When I look at a “protestant” cross with no Jesus hanging on it, it is a reminder to me that though Jesus did suffer and die on that cross, He isn’t there anymore. He’s not subject to an imperfect body that can be tortured and killed anymore. I like to remember that the cross is empty. I like to remember that Jesus beat death that day on the cross. It wasn’t done until He died, and He died on the cross. Therefore, for me, and many of my non-Mormon, non-catholic Christian friends, the cross isn’t a symbol of torture and death; it is a symbol of ultimate victory.

Now this isn’t to say that we elevate the symbol of the cross above the deity of God. Far from it actually. Just because this is a symbol that is known worldwide for being associated with the Christian church as a whole, it is just that, a symbol. To elevate it beyond such would be akin to building a golden calf. We don’t worship the cross; we use it as a symbol for the reasons outlined in the previous paragraph, and by doing so, make ourselves identifiable throughout the world.

The interesting thing to me is that the LDS have something that I would consider to be similar to the cross in its association. I had to verify this with Noel, but I was fairly certain that there was a statue of the angle Moroni on every LDS temple. She confirmed this, with the exception of the temples that have to meet certain building codes. Now if the argument is that the cross is a symbol of non-LDS Christianity, I could certainly press the issue that the statue is the symbol of the LDS religion. However, that would be just as incorrect as the assumption about the cross. The statue of Moroni adorns your temples for the same reasons the cross adorns my church buildings, etc. It’s not to glorify that particular symbol, but rather to serve as a reminder when it is seen of an important occurrence in whatever belief system you hold to.

While I could go on and on about things like this, just ask Noel, I will end on this note. There are many issues in every religion that can be debated fiercely but should not divide people who hold to the same beliefs. The example of Noels cross is a good one. While some LDS people think that you should not wear one, some think it’s perfectly fine. Their reasons are their own and as long as their decision doesn’t violate any of the church’s standing tenets, it shouldn’t be a big deal.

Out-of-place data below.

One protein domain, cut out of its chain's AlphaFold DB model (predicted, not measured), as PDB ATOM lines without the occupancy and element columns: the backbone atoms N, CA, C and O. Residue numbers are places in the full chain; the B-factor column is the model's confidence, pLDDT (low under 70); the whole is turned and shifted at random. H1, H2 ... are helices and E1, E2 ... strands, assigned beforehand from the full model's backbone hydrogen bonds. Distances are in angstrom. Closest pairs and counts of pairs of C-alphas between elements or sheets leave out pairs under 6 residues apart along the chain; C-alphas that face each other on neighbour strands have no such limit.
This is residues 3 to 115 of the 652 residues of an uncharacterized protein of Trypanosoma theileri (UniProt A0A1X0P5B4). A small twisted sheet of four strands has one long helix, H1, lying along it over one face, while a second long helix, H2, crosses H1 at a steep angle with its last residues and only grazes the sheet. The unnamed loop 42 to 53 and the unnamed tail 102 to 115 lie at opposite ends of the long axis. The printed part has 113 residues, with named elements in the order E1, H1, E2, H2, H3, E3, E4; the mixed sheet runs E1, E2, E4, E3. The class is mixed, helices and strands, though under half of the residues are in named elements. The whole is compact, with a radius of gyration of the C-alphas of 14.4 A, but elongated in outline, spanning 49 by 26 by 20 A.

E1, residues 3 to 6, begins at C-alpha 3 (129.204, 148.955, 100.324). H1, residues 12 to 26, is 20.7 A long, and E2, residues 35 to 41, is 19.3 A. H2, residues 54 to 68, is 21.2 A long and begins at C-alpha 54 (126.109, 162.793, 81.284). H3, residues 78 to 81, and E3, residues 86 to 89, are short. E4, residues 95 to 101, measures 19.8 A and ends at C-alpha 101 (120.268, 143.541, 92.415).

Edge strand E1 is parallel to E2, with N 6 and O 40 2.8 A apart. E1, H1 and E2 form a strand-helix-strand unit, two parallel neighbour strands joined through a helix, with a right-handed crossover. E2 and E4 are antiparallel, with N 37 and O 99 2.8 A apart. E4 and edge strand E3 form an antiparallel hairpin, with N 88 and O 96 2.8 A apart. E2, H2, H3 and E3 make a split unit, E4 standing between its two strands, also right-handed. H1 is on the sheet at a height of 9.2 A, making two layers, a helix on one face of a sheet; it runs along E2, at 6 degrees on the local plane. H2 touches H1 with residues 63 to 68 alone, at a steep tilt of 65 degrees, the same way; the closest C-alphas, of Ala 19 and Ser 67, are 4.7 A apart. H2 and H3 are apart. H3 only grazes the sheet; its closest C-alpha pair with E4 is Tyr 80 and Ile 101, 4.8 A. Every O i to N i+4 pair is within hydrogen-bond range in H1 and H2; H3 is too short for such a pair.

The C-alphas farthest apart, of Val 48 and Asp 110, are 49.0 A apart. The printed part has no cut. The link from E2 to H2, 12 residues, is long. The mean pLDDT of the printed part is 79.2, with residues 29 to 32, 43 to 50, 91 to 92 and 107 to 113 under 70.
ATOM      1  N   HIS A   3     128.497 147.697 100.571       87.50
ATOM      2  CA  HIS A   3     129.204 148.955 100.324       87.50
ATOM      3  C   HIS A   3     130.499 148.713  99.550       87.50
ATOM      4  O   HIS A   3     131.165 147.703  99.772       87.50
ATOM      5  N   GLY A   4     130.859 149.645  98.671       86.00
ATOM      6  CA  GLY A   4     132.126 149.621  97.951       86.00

Cynthia said...

You rock...you are my favorite sister. I to wear my cross everyday, I do not take it off unless to wear a different necklace. While pregnant last year, I could not wear my CTR ring and added it to the chain that holds my cross - fortunately I never got anything but positive comments. I wear the cross for one grandmother and the CTR ring for the other. No one ever needs to question my sister for her decision and I stand by her as does my family. And I would like to thank Jon for his comments - they were spot on. Thank you all for being such good friends to my sister and supporting her. I am done rambling now.

Sara said...

Wow. :) Aren't we Mormons such a great non-judgmental group? ;)

I'm fine with anyone who doesn't feel comfortable wearing a cross. No problem. I understand.

I also respect and value Noel's choosing to wear one. I love that it is honoring her family and where she came from.

When we were roommates, I of course questioned why she wore one - just out of curiosity - but once she explained, I understood and even agree with her choice.

The quote that is used to show that we shouldn't wear crosses never says we shouldn't. It simply explains WHY you won't see crosses everywhere in the LDS faith. That's a question that anyone from a different religion would logically ask upon visiting our church.

Everyone should respect what others believe. Noel, if you were doing something blatantly bad that would jeopardize your eternal happiness, I would let you know. :D Lovingly, of course. This is NOT one of those things, at all.

Noel actually has an amazing maturity and understanding of the gospel, and this post proves that. I wish we all could understand that All churches have some truth. We just have been extremely blessed to have found the whole truth.

It is one of the saddest things in the world when members of the LDS church become prideful of what we have. It is not at all how disciples of Christ should act.

I should stop. :) I could keep going for a long time, but I won't.